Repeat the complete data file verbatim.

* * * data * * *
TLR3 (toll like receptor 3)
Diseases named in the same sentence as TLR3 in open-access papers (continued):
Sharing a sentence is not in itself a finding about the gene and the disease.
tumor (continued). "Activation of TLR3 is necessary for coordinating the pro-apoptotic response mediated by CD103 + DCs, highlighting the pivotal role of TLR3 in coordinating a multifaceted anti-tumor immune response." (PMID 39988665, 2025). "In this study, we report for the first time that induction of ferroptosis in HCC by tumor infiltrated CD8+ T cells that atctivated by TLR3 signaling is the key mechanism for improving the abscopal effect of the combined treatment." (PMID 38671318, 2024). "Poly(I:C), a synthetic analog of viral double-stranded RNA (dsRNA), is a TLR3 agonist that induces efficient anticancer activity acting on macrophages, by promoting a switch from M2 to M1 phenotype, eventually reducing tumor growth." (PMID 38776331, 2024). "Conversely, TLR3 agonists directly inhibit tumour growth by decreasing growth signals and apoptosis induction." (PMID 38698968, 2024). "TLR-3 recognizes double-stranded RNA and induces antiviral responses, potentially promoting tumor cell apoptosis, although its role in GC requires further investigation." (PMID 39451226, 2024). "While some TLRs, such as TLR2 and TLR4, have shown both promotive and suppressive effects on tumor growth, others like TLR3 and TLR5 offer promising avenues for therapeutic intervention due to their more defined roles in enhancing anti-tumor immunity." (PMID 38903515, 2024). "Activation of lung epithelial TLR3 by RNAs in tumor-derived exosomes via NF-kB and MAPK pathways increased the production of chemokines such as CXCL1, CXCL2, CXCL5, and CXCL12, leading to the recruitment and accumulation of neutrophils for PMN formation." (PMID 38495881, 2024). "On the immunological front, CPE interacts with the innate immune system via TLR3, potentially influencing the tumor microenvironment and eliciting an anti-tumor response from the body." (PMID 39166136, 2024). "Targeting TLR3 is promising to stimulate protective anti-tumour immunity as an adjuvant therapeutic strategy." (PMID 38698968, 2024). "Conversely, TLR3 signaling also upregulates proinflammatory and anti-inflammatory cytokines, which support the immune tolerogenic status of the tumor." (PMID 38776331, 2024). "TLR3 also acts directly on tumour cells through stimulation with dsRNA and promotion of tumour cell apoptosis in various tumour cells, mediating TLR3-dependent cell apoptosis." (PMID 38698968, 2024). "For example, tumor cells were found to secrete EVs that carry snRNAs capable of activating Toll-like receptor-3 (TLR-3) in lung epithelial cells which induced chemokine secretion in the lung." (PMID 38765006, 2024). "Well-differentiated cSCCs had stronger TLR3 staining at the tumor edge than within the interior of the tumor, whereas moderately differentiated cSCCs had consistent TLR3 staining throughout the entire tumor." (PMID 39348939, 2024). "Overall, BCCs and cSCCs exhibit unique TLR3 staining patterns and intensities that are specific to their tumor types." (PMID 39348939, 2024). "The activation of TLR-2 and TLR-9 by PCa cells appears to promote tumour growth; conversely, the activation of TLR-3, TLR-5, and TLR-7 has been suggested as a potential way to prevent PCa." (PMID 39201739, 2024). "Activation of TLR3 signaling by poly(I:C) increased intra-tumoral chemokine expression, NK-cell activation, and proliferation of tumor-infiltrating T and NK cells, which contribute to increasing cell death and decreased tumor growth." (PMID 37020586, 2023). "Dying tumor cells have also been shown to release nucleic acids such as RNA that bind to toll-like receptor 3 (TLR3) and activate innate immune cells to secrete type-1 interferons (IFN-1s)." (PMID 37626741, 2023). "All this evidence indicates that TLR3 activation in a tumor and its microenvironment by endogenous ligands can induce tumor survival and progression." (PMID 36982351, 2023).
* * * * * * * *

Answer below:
TLR3 (toll like receptor 3)
Diseases named in the same sentence as TLR3 in open-access papers (continued):
Sharing a sentence is not in itself a finding about the gene and the disease.
tumor (continued). "Activation of TLR3 is necessary for coordinating the pro-apoptotic response mediated by CD103 + DCs, highlighting the pivotal role of TLR3 in coordinating a multifaceted anti-tumor immune response." (PMID 39988665, 2025). "In this study, we report for the first time that induction of ferroptosis in HCC by tumor infiltrated CD8+ T cells that atctivated by TLR3 signaling is the key mechanism for improving the abscopal effect of the combined treatment." (PMID 38671318, 2024). "Poly(I:C), a synthetic analog of viral double-stranded RNA (dsRNA), is a TLR3 agonist that induces efficient anticancer activity acting on macrophages, by promoting a switch from M2 to M1 phenotype, eventually reducing tumor growth." (PMID 38776331, 2024). "Conversely, TLR3 agonists directly inhibit tumour growth by decreasing growth signals and apoptosis induction." (PMID 38698968, 2024). "TLR-3 recognizes double-stranded RNA and induces antiviral responses, potentially promoting tumor cell apoptosis, although its role in GC requires further investigation." (PMID 39451226, 2024). "While some TLRs, such as TLR2 and TLR4, have shown both promotive and suppressive effects on tumor growth, others like TLR3 and TLR5 offer promising avenues for therapeutic intervention due to their more defined roles in enhancing anti-tumor immunity." (PMID 38903515, 2024). "Activation of lung epithelial TLR3 by RNAs in tumor-derived exosomes via NF-kB and MAPK pathways increased the production of chemokines such as CXCL1, CXCL2, CXCL5, and CXCL12, leading to the recruitment and accumulation of neutrophils for PMN formation." (PMID 38495881, 2024). "On the immunological front, CPE interacts with the innate immune system via TLR3, potentially influencing the tumor microenvironment and eliciting an anti-tumor response from the body." (PMID 39166136, 2024). "Targeting TLR3 is promising to stimulate protective anti-tumour immunity as an adjuvant therapeutic strategy." (PMID 38698968, 2024). "Conversely, TLR3 signaling also upregulates proinflammatory and anti-inflammatory cytokines, which support the immune tolerogenic status of the tumor." (PMID 38776331, 2024). "TLR3 also acts directly on tumour cells through stimulation with dsRNA and promotion of tumour cell apoptosis in various tumour cells, mediating TLR3-dependent cell apoptosis." (PMID 38698968, 2024). "For example, tumor cells were found to secrete EVs that carry snRNAs capable of activating Toll-like receptor-3 (TLR-3) in lung epithelial cells which induced chemokine secretion in the lung." (PMID 38765006, 2024). "Well-differentiated cSCCs had stronger TLR3 staining at the tumor edge than within the interior of the tumor, whereas moderately differentiated cSCCs had consistent TLR3 staining throughout the entire tumor." (PMID 39348939, 2024). "Overall, BCCs and cSCCs exhibit unique TLR3 staining patterns and intensities that are specific to their tumor types." (PMID 39348939, 2024). "The activation of TLR-2 and TLR-9 by PCa cells appears to promote tumour growth; conversely, the activation of TLR-3, TLR-5, and TLR-7 has been suggested as a potential way to prevent PCa." (PMID 39201739, 2024). "Activation of TLR3 signaling by poly(I:C) increased intra-tumoral chemokine expression, NK-cell activation, and proliferation of tumor-infiltrating T and NK cells, which contribute to increasing cell death and decreased tumor growth." (PMID 37020586, 2023). "Dying tumor cells have also been shown to release nucleic acids such as RNA that bind to toll-like receptor 3 (TLR3) and activate innate immune cells to secrete type-1 interferons (IFN-1s)." (PMID 37626741, 2023). "All this evidence indicates that TLR3 activation in a tumor and its microenvironment by endogenous ligands can induce tumor survival and progression." (PMID 36982351, 2023).